Paul Hammond Productions
Pavilion Theatre, Worthing

Publicity image

An icy blue wonderland greets the audience as they sit down for Cinderella at the Pavilion Theatre, Worthing. This production has a quaint set, some lively songs played by a three piece band and offers Todd Carty as their headliner.

Carty plays Buttons, Cinderella's buddy, and the audience is pleased to see him, responding to his "Hiya kids" with glee. Carty's Buttons is lovable and has a cheeky grin which makes him resemble Stan Laurel, but it seems to be constantly applied to his face regardless of the emotion being conveyed.

Sweet Cinderella is played by Lucinda Kennard, who is sometimes so sweet it's unbearable. Brian Weston plays her father, Baron Hardup, as a lovable bumbling buffoon and her sisters of the ugly variety are played by Kevin Tillett and Steven Humpherson.

These Uglies, Annie and Fannie, look as though they're straight out of the court of Marie Antoinette or the circus with faces as white as a ghost, red cheeks and block colour above their eyes. They have some comedic costumes, however one with "Sex Goddess" on the hem of their skirts, complete with chains, rubber and studs screams adult panto Sinderella, rather than this family fairytale. Delivering witty lines venomously, it is unfortunate that with singing not their strongpoint, they are given so many opportunities to flex their vocal cords.

A live band is a welcome addition to the Pavilion panto and contributes greatly to the magic, so it is unfortunate that many musical numbers rely heavily on backing tracks to deliver those extra few instruments and vocals. The track is often too loud to be able to hear the live musicians and microphone levels also need to be increased. There are even a few times when male voices appear to be singing the tune, when only female dancers are on stage.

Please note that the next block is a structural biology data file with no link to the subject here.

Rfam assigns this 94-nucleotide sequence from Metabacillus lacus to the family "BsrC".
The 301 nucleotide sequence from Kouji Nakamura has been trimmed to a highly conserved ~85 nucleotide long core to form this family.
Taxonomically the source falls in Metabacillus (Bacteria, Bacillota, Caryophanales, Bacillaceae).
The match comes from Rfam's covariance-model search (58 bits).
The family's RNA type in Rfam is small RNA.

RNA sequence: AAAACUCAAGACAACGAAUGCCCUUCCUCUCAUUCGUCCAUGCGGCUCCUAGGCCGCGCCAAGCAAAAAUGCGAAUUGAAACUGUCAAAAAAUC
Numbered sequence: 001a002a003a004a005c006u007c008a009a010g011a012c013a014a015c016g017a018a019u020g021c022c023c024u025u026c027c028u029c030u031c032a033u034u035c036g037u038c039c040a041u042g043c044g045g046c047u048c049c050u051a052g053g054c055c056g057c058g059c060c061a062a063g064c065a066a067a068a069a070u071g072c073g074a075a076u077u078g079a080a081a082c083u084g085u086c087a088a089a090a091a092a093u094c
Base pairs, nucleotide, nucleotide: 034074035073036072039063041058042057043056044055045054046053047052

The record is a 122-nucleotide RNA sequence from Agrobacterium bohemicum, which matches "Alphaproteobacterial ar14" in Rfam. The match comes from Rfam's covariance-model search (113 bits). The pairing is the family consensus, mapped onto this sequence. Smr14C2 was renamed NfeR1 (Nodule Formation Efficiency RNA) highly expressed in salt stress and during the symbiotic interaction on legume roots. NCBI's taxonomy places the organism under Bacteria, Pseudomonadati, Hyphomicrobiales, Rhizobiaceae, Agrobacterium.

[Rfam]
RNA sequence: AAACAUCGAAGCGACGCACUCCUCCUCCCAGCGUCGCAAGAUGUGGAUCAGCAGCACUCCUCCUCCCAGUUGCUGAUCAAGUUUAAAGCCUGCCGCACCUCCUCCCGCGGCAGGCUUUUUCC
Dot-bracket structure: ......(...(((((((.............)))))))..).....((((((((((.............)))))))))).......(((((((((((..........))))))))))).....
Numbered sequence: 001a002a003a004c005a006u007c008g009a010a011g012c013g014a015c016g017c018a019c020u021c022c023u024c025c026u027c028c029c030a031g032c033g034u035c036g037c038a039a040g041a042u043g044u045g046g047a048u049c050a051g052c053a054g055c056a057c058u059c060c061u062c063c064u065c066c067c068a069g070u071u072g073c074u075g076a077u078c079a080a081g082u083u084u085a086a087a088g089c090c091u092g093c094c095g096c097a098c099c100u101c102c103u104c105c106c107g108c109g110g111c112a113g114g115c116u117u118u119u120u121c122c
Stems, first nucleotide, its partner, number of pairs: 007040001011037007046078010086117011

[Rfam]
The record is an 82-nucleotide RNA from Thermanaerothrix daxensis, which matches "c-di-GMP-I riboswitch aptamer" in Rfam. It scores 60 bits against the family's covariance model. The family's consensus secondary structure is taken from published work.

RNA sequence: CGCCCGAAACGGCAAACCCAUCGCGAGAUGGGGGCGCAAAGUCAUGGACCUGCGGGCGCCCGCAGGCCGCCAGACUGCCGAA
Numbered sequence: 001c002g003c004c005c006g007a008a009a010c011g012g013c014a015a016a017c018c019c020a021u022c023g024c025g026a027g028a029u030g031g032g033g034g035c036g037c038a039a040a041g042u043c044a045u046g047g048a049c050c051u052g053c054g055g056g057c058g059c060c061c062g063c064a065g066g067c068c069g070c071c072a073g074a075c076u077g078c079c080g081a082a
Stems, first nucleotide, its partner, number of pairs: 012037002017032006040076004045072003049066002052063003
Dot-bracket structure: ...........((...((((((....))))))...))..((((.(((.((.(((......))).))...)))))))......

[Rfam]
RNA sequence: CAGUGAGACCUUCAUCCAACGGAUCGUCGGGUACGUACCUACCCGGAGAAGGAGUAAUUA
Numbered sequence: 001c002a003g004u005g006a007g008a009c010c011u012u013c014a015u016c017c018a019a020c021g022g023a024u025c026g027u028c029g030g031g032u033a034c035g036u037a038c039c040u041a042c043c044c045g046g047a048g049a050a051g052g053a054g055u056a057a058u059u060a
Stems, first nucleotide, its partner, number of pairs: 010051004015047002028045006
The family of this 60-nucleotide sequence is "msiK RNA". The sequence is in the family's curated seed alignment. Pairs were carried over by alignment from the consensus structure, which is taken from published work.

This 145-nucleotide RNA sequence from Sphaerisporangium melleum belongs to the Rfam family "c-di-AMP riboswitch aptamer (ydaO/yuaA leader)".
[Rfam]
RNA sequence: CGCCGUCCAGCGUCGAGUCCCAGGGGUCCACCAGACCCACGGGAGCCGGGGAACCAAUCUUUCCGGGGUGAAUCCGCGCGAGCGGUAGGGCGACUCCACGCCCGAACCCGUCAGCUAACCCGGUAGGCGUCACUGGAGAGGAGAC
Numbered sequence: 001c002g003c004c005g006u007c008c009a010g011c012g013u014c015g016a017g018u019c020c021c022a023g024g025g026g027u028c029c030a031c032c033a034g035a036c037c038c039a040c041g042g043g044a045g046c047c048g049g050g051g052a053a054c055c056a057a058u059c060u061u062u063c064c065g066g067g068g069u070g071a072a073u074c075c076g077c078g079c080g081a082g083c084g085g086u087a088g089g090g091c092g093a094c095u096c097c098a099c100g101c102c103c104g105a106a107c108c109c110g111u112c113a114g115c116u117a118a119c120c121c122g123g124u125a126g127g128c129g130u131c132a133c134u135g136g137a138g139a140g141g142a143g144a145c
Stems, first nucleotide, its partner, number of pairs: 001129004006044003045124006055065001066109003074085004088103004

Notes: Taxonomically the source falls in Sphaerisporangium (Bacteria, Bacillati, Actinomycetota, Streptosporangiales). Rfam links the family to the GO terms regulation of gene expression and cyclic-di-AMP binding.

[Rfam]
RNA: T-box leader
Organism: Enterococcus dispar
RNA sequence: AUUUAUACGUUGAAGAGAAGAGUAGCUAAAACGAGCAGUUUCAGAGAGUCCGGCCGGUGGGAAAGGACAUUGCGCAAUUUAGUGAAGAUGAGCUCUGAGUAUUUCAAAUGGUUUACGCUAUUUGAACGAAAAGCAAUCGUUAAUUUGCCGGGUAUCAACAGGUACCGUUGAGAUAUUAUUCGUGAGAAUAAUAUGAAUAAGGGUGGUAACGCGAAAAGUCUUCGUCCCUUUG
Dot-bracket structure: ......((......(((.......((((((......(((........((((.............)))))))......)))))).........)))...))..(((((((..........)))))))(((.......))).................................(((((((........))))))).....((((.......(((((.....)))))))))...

Rebecca Lisewski is a wonderful Prince Charming and it is nice to see female principal boys back at the Pavilion. Her musical numbers are sung and performed well and she does some nifty work on rollerskates at her Strictly Dance Ball, showing off her skills from her Starlight Express days. She is a talented professional with great stage presence and commands the audience's attention on her own merit, not having to rely on her costume consisting of only boots, leotard and tunic.

The productions zips along at a nice pace, but there are some oddities dropped in, such as a Riverdance section as the Prince and Dandini search for the slipper's owner and many musical numbers appear out of nowhere and seem completely superfluous.

A very vocal audience enjoyed being a part of the panto experience, but the cast would do well to listen to their audience more and not ignore their calls of "Oh no it isn't". Neither should they keep delivering their lines when receiving applause or speak dialogue as the audience responds to the panto staples. If the audience feel all their shouting is in vain, they will be less obliged to show their appreciation at the end.

Hammond has really upped their game this year and Cinderella is a huge improvement on previous pantos - especially considering two years ago Aladdin offered a gold painted watering can as a lamp. The transformation sequence is enchanting, complete with real ponies and there is some nice flying out of props in the kitchen scene. Songs are snappy, the stage is nicely dressed and the ensemble dance their numbers well. Acknowledging the audience and encouraging their involvement would improve the production immensely.

Playing until 3rd January 2010

Reviewer: Simon Sladen

Are you sure?